Easy on the Eyes is a make-up tutorial book from Lisa Potter-Dixon, head make-up and trend artist for Benefit cosmetics. A great marketing exercise for the brand, as the prominent product photos used throughout are almost entirely by Benefit. Aimed at make-up novices and those who’ve never experimented with their techniques, the premise of Easy on the Eyes is to offer a range of looks for all levels of ability that range in complexity and take between 5, 15 or 30 minutes to complete.
As a book, Easy on the Eyes is beautifully packaged with a hard back cover, textured canvas-like finish and embossed title. However the grey and lilac tones seem dated, and the illustration makes a poor cover image considering the strong photography in the book. The hit and miss feelings I have for the cover reflect my feelings for the title on the whole. I picked this up after seeing it on Confetti & Curves 10 Great beauty books list, but I am glad I didn’t pay full price for it.
The pros of Easy on the Eyes include:
- Stylish model and product photography throughout the book.
- A good selection of skin types, ages and colour represented by diverse models.
- Covers all the basics of what different products do and how to use them, from mascara to false lashes, great for the make-up beginner.
- Covers the need for /a uses of more specialised products like concealers and primers, highlighters and brow treatments.
- Lots of enthusiasm and encouragement to experiment- for example try using one product in multiple ways, use lipstick as rouge, or gloss on the eyes.
- Diagrams and step by step guides- I liked the page on eye shapes and complimentary shades for specific eye colours.
However, the cons for me of Easy on the Eyes are:
- Basic- The level of information maybe too basic for some readers
- Filler- I don’t really care about the Make-up artist’s back story, or seeing pics of her at fashion week.
- Overdone – A lot of the looks lack subtlety, maybe so they would photograph better? Idk, but the 1980s called and they want their purple eye shadows and blue mascaras back.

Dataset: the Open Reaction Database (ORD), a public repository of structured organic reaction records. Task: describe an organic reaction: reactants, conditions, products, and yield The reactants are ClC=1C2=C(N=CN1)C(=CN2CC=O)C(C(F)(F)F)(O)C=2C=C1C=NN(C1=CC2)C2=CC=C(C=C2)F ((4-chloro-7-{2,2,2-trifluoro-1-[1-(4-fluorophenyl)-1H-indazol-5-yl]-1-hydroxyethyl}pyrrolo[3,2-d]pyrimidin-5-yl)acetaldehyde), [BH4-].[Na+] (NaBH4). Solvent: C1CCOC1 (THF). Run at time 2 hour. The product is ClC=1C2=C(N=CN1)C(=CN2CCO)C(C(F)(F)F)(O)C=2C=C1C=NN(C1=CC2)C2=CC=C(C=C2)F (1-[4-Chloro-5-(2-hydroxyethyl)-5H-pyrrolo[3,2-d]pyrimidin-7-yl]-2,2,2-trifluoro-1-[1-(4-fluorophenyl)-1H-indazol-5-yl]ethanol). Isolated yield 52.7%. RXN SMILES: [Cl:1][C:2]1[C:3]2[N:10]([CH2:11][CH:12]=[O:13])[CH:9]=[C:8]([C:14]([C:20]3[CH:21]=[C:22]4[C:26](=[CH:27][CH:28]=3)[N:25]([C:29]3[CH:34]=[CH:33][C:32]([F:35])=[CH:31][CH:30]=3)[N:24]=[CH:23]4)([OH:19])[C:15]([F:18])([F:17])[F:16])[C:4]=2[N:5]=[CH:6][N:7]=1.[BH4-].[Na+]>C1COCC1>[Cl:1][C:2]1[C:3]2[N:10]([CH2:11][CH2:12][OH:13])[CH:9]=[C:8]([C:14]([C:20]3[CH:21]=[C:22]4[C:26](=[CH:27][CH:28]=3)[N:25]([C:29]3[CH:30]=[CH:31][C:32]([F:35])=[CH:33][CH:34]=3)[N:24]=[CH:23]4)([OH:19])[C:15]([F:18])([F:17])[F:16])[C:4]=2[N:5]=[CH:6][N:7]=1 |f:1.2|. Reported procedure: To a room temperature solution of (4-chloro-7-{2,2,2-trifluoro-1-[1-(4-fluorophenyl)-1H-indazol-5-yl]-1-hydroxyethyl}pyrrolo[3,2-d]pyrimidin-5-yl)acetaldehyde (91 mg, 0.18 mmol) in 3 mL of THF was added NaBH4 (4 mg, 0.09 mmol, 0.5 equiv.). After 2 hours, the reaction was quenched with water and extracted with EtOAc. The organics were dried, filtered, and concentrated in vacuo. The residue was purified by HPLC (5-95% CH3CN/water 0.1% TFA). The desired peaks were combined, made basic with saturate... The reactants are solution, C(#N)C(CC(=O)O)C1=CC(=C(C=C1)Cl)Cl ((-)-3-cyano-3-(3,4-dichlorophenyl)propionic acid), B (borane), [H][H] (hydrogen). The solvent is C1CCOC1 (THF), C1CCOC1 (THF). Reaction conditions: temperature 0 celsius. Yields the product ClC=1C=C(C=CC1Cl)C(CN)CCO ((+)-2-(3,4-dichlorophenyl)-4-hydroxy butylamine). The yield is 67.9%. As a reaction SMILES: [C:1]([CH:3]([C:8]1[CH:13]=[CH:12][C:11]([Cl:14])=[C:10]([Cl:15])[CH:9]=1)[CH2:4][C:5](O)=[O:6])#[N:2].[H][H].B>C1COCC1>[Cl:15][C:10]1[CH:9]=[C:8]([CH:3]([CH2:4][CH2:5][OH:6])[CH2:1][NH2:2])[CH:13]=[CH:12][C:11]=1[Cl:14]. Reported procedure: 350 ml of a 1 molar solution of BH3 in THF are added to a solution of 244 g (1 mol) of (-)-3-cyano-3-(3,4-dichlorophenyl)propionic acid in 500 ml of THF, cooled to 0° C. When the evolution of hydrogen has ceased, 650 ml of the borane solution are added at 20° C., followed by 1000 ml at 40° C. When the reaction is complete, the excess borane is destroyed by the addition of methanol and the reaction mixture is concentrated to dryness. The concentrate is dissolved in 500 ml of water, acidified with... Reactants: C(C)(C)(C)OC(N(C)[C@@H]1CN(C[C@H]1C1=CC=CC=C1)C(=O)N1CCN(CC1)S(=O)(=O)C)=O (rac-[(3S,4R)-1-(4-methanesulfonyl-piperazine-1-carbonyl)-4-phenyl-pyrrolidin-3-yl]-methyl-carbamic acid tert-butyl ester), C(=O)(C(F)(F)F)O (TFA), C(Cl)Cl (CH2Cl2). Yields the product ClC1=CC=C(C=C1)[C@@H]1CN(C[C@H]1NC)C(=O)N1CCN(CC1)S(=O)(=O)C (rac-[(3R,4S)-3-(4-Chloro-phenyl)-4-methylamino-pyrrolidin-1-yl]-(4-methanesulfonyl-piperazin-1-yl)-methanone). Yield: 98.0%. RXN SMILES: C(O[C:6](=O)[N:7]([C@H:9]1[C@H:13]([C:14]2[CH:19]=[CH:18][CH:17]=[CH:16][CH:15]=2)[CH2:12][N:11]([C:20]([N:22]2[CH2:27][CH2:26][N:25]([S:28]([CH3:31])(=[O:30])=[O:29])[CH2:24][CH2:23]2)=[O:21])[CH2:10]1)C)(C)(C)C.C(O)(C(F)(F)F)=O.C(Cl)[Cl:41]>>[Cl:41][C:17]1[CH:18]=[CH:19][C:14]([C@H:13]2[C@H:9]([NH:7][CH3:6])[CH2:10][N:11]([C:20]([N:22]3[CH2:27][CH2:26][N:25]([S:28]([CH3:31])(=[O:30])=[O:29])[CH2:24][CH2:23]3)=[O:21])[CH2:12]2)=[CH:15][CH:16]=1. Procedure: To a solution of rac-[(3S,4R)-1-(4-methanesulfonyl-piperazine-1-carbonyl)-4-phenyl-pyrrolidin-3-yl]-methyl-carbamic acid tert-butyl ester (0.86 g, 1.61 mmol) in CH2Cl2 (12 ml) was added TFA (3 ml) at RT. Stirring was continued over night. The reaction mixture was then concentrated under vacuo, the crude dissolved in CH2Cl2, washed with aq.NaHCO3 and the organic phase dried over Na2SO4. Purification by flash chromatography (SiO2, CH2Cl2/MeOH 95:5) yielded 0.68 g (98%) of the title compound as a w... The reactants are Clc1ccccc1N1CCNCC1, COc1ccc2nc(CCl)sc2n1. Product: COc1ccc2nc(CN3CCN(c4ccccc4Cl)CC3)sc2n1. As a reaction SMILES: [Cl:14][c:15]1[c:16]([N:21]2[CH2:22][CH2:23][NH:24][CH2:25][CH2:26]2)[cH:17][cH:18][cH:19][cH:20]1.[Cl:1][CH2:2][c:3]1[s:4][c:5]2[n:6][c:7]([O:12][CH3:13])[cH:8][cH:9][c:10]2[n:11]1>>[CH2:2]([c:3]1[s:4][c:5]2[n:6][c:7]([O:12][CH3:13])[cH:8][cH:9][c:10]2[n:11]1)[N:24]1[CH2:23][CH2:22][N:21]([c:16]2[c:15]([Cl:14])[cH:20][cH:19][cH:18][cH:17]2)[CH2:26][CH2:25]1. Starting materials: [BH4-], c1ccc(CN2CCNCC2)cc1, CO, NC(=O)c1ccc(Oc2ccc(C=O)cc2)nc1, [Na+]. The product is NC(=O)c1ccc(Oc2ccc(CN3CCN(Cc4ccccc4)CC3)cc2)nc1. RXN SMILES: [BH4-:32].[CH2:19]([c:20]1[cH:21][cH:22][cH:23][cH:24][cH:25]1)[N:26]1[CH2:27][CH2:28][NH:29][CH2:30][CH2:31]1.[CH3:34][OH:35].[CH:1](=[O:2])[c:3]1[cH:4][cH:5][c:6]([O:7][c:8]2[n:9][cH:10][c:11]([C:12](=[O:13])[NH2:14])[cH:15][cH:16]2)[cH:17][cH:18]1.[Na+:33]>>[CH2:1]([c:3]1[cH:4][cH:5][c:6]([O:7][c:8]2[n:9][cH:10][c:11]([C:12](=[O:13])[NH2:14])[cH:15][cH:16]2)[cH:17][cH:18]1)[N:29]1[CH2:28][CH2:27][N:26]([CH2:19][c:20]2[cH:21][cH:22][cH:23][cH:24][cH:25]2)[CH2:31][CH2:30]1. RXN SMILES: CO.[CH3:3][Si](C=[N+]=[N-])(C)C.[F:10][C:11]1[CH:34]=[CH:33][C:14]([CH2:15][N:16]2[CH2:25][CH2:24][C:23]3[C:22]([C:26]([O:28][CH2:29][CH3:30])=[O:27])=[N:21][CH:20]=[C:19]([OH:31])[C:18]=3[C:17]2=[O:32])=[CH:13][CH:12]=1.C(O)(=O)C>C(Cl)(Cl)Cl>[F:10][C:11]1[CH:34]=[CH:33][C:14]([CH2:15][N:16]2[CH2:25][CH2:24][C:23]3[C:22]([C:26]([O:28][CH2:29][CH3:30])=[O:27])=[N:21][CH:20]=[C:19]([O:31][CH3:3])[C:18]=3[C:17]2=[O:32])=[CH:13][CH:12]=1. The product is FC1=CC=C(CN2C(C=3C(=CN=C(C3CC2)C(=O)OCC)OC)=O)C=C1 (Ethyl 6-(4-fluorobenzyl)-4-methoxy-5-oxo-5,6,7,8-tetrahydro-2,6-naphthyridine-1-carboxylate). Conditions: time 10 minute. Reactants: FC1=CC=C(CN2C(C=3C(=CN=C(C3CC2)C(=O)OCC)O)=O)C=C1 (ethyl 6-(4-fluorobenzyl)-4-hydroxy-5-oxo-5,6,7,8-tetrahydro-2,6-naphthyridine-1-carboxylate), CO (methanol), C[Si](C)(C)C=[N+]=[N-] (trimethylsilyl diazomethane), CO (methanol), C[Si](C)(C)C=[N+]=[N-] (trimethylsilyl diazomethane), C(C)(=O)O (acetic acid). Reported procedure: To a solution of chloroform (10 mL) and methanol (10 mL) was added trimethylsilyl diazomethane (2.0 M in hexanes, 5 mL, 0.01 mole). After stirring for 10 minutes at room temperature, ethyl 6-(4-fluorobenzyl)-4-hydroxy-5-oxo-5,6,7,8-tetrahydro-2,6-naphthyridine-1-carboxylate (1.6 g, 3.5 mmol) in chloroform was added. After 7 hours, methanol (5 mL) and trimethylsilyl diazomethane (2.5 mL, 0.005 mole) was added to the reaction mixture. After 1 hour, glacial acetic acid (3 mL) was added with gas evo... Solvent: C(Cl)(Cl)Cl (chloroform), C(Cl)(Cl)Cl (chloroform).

- Garish- some of the looks are a bit out there and go a bit beyond experimental. Some of the examples I can’t see appealing to anyone e.g. weird unaccompanied pink eyeliner (pink eye anyone?) Or covering your eyes with rhinestones (ouch!)
- Cheesy titles- Lots of headings feature puns like the kind you get on Benefit products, it gets grating. Proving it is possible to try too hard for a rhyme.
Ultimately, I wasn’t wowed by Easy on the Eyes as a make-up master class. But in the age of the Youtube beauty guru I’m not sure if any make-up tutorial book can compete. Perhaps books are useful to refer back to, but they can’t keep up with the change in trends and beauty product innovations that You-tube creators can address instantly. Nothing quite beats seeing a video demonstration of a make-up enthusiast carefully talking through their techniques.
I hope you enjoyed the review of Easy on the Eyes. Would you buy it? And what do you think about make-up tutorial books? Are they headed the way of the Dodo, extinct in the face of online make-up tutorials? Or have I just not found the right book yet? I’d love to hear your thoughts in the comments below.